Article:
In light of the Department of Justice’s decision to look further into the Target data breach (http://thehill.com/blogs/hillicon-valley/technology/196830-holder-doj-investigating-target-breach), this seemed like a relevant topic to continue discussing. One problem any data breach case has is proving sufficient damages to receive an actual hearing from the court. A famous court case from last year, Clapper v. Amnesty International (http://www.datasecuritylawjournal.com/files/2013/12/Clapper-USSCt.pdf), limited what plaintiffs could claim as an injury. Clapper involved various civil rights advocacy organizations suing the NSA for privacy violations. The Supreme Court opted to dismiss the case because the parties could not prove cognizable harm due to a lack of provable instances of spying by the NSA (it should be noted that this court case was decided before Snowden made such instances public). Basically, Clapper says that a plaintiff must have a concrete example of the injury before they can seek redress. If the plaintiff lacks this concrete harm, then they lack standing. Some defense attorneys have already started putting Clapper’s holding to use in regard to data privacy issues (http://blogs.reuters.com/alison-frankel/2013/03/12/how-scotus-wiretap-ruling-helps-internet-privacy-defendants/).
This standard creates a relatively high standard for plaintiffs in these data breach cases. Without some concrete injury, such as one of the hackers using their identity, they cannot claim standing for Target’s data breach. This makes pursuing a class action much harder, since it potentially eliminates a great portion of the class. There might be many individuals who had their data taken in the breach that cannot state a concrete harm that occurred to them. It also doesn’t help these plaintiffs that purely economic losses are often barred from recovery (known as the economic loss rule).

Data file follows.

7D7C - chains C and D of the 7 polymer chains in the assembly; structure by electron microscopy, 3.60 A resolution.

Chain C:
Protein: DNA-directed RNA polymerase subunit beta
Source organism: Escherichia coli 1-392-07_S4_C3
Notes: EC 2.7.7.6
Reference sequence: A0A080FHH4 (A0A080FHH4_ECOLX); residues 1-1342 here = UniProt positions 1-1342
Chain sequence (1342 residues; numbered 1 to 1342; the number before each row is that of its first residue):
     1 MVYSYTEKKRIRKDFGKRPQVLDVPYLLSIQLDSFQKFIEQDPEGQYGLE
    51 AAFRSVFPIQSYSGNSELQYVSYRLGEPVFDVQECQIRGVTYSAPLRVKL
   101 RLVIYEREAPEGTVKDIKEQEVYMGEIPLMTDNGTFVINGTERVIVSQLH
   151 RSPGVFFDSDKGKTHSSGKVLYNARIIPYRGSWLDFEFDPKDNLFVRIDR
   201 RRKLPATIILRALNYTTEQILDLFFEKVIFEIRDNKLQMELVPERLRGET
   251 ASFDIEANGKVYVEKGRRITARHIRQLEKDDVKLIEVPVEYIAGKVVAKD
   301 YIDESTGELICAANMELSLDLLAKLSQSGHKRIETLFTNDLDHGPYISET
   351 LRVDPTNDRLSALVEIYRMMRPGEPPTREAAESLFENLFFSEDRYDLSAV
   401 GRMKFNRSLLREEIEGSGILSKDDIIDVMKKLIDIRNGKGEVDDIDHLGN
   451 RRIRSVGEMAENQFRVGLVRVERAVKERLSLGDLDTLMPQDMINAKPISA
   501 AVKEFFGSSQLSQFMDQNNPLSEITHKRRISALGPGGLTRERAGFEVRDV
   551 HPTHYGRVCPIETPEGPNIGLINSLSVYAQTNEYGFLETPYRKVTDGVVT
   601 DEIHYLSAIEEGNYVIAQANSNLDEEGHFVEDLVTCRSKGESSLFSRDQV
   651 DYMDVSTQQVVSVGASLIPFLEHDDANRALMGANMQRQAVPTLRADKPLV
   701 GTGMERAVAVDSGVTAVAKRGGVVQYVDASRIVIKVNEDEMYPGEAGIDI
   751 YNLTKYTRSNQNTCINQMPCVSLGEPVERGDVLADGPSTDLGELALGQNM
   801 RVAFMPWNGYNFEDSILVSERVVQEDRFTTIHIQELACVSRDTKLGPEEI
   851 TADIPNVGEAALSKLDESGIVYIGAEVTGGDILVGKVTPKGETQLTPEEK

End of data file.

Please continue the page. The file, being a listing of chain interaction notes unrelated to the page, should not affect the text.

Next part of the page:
With this in mind, there was an interesting development regarding another data breach case: In Re Sony Gaming Networks. What makes this case surprising is that it managed to survive a motion to dismiss, though only after the judge threw out 45 of the claims. According to Eric Goldman, a big reason why the case survived dismissal is that Sony made some pretty big promises regarding their level of security in various user and privacy agreements (http://blog.ericgoldman.org/archives/2014/01/sony-playstation-data-breach-lawsuit-whittled-down-but-moves-forward.htm). It’s hard to say what will come out of the Sony case, but it may teach companies not to promise too much to their customers when selling a product.